Growing up Muslim in the sleepy streets of Davis, Hasan Minhaj learned firsthand what it meant to be different.
On the night of his Davis High School prom, the 17-year-old knocked on his date’s door only to find the captain of the water polo team slipping a corsage onto her wrist.
Minhaj, whose parents immigrated to the U.S. from India, said his date’s parents, who were white, thought Minhaj wouldn’t “be a good fit” in the pictures taken that night and helped their daughter make other arrangements with the white athlete.
Now a successful comic and a correspondent on “The Daily Show,” Minhaj has turned that humiliation into humorous fodder by joking about it in his routines. At the same time, he champions the cause of fighting discrimination and protecting vulnerable groups, whether they’re Muslims or same-sex couples, and isn’t shy about speaking out about racism.
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Earlier this month, Minhaj teamed up with religious scholar Reza Aslan to pen an open letter to American Muslims arguing that they should support same-sex marriage after the U.S. Supreme Court voted to recognize such unions nationwide. While that call upset many Muslims who believe the decision goes against the teachings of the Quran, Minhaj and Aslan argued that in the modern world, Muslims are often the subject of prejudice and shouldn’t advocate denying liberties for other groups.
“To me, the decision was a monumental moment for civil liberties for all minorities; it was our generation’s equivalent of Brown v. Board or Roe v. Wade,” Minhaj said, referring to the high court’s landmark decisions on segregation and abortion rights. “People felt like, ‘How do I balance my spiritual upbringing with this pluralistic decision made by a secular society?’
“What makes America great is you can still believe whatever you want to believe, but you can still respect and love other communities.”
What’s more, Minhaj and Aslan said, Muslims must do more than merely tolerate same-sex marriage – they should actively fight for the rights of gays and lesbians.
“Think about the way people look at your hijabi sister or your bearded brother when they walk through the mall. Think about the grumbles and stares you get at airports. Think about the vitriol that’s spewed on you by your own elected political leaders,” they wrote. “That’s how your LGBT brothers and sisters feel every day of their lives. Are you OK with that?”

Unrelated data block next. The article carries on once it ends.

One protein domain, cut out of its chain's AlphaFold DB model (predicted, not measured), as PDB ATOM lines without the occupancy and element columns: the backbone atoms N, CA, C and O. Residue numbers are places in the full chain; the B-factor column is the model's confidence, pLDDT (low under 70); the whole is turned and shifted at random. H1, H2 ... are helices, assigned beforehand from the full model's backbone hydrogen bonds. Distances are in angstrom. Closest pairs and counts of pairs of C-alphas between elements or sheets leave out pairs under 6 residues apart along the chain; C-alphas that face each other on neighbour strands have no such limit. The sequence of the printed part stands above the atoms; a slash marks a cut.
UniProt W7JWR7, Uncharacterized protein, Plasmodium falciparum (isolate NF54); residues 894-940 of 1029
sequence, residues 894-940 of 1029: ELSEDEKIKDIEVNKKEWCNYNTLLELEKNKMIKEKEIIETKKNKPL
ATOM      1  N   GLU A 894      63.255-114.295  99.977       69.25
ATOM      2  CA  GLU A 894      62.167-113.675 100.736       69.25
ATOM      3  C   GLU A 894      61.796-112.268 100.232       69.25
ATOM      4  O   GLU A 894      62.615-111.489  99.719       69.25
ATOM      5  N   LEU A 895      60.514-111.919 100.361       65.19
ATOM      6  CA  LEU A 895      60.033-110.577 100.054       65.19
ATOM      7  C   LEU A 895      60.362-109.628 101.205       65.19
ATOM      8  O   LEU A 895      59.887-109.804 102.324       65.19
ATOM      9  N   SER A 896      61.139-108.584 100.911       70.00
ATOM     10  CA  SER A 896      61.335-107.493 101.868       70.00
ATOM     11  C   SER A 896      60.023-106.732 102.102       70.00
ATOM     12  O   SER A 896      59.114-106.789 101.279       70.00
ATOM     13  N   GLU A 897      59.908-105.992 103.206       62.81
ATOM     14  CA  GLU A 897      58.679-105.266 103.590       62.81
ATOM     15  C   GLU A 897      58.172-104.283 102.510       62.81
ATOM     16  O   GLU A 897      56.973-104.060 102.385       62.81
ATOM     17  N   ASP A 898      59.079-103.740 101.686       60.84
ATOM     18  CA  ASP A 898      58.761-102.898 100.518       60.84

Minhaj said the response to the letter has been overwhelmingly positive, even though a Public Religion Research Institute poll found less than half of American Muslims support same-sex marriage. Readers from as far away as Nigeria, Pakistan and East Asia, he said, contacted Minhaj with their appreciation for what he had written.
“We wanted it to be a discussion point, not a dividing point,” Minhaj said. “We didn’t want people to feel like ‘this is the way you’re supposed to believe.’ These are our feelings on what’s going on.”
Born and raised in Davis, Minhaj, 29, said growing up as one of the only dark-skinned kids in what he called “Anytown America” gave him a typical suburban experience, punctuated with bursts of racism.
When Minhaj was in the first grade, he has recounted in a podcast for the show “The Moth,” he fell in love with a girl, but proclaiming his crush only earned him the response: “You’re the color of poop!”
His awakening came at UC Davis, although the campus was just about 2 miles from the Minhaj family home. Studying political science there opened him up to a new world, he said.
After moving into the dorms, new friends showed him how to download online videos, including stand-up comedy by legends such as Chris Rock and George Carlin he had never seen before.
Inspired by Rock’s “Never Scared” TV special, Minhaj began creating and performing his own stand-up material at the UC Davis Coffee House and clubs in Sacramento. His big break came during his sophomore year, when he won a comedy competition hosted by the radio station WiLD 94.9.
The prize? An opening act at Comedy Jam 2008 in front of household names such as Katt Williams, Gabriel Iglesias and Russell Peters.
“That really gave me a lot of confidence, that I could go in there and beat out all these other local comics, some of whom were a lot older than I was,” Minhaj said.
Later in college, Minhaj commuted between campus and San Francisco comedy shows, and moved to the city after graduation. He then relocated to Los Angeles, where he performed until November, when he was brought onto “The Daily Show” based in New York.
Davis High School counselor Courtney Tessler remembered Minhaj as polite and respectful with an attractive, million-dollar smile. Tessler worked with Minhaj in the school’s Peer Helpers program, which paired up students who would work through their personal problems.
“From my end, he was one of those guys the girls really liked,” Tessler said. “In fact, when we were looking for Peer Helpers, I know it was girls who encouraged Hasan (to apply).”
Minhaj linked up with Aslan during the scholar’s May 14 appearance on “The Daily Show” although Aslan had already seen the Web series “The Truth with Hasan Minhaj.” The UC Riverside creative writing instructor made a splash in 2013 when he famously lobbed back questions from a Fox News reporter concerning his book about Jesus Christ.
“All brown people know each other,” Aslan said. “We’re both prominent Muslim figures, and there aren’t that many of us on television. There’s a connection we have with each other even when we haven’t actually met each other.”
The idea for the letter came about a month later when Minhaj called Aslan out of the blue. “He really massaged the piece, made sure we weren’t patronizing, and that we were respectful to all beliefs,” Aslan said.